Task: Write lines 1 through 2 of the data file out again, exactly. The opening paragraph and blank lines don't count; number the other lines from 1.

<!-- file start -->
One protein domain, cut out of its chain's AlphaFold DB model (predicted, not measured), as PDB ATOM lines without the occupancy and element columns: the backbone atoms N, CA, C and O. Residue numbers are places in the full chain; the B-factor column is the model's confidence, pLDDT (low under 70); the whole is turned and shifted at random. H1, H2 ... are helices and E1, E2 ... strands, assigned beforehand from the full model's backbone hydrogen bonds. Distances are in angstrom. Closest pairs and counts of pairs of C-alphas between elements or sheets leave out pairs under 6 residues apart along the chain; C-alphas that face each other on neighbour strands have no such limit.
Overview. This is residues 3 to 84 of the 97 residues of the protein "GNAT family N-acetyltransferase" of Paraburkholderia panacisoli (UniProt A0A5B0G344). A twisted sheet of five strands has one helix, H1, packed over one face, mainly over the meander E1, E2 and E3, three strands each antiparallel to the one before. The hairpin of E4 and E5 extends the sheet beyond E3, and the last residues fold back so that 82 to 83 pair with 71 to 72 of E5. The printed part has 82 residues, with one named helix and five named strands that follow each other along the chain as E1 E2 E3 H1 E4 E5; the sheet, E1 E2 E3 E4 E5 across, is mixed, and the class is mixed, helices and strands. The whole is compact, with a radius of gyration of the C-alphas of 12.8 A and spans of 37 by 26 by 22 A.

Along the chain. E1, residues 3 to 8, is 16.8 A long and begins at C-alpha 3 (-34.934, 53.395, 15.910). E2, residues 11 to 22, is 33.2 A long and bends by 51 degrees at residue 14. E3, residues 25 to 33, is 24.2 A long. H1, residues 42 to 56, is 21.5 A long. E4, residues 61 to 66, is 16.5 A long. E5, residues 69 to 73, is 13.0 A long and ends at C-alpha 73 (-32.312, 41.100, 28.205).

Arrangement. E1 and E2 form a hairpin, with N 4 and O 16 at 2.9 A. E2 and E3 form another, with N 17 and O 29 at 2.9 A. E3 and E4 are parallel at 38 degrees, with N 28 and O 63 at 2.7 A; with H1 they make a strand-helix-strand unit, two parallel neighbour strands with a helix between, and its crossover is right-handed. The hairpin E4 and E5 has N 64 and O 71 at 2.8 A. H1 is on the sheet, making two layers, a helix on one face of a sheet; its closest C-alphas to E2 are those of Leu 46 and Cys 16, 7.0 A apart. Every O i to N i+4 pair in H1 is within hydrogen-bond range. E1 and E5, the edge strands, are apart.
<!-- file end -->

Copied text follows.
Overview. This is residues 3 to 84 of the 97 residues of the protein "GNAT family N-acetyltransferase" of Paraburkholderia panacisoli (UniProt A0A5B0G344). A twisted sheet of five strands has one helix, H1, packed over one face, mainly over the meander E1, E2 and E3, three strands each antiparallel to the one before. The hairpin of E4 and E5 extends the sheet beyond E3, and the last residues fold back so that 82 to 83 pair with 71 to 72 of E5. The printed part has 82 residues, with one named helix and five named strands that follow each other along the chain as E1 E2 E3 H1 E4 E5; the sheet, E1 E2 E3 E4 E5 across, is mixed, and the class is mixed, helices and strands. The whole is compact, with a radius of gyration of the C-alphas of 12.8 A and spans of 37 by 26 by 22 A.

Along the chain. E1, residues 3 to 8, is 16.8 A long and begins at C-alpha 3 (-34.934, 53.395, 15.910). E2, residues 11 to 22, is 33.2 A long and bends by 51 degrees at residue 14. E3, residues 25 to 33, is 24.2 A long. H1, residues 42 to 56, is 21.5 A long. E4, residues 61 to 66, is 16.5 A long. E5, residues 69 to 73, is 13.0 A long and ends at C-alpha 73 (-32.312, 41.100, 28.205).